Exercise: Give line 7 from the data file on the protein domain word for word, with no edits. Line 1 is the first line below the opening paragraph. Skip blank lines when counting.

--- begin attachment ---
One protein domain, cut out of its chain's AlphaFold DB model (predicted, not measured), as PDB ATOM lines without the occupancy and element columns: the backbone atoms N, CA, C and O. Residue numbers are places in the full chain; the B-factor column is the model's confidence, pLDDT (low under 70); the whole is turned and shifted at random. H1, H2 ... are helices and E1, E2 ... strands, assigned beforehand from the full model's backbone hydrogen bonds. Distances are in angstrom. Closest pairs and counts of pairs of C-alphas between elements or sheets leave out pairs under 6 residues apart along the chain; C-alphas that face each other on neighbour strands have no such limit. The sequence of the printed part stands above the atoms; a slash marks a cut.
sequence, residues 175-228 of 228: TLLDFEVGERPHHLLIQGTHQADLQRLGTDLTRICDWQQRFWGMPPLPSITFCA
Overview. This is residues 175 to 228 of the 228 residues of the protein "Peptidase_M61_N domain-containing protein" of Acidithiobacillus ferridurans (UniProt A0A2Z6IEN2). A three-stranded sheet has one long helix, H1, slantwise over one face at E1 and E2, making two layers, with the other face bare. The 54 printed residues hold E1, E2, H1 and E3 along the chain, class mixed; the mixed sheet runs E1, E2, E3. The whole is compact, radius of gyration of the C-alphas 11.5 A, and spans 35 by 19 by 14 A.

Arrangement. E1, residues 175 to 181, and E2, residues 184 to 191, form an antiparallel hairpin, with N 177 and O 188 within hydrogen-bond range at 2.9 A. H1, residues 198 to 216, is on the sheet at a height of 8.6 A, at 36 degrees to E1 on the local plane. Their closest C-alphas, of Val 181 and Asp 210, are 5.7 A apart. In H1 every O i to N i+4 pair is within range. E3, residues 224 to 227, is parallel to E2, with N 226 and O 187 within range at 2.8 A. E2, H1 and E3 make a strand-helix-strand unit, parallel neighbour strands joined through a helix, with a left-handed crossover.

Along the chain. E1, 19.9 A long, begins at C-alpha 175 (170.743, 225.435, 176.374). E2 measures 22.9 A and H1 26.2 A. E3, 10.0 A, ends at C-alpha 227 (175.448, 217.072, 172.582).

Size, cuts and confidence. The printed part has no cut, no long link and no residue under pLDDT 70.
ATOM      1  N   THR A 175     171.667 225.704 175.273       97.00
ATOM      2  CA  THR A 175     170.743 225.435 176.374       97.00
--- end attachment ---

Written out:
ATOM      2  CA  THR A 175     170.743 225.435 176.374       97.00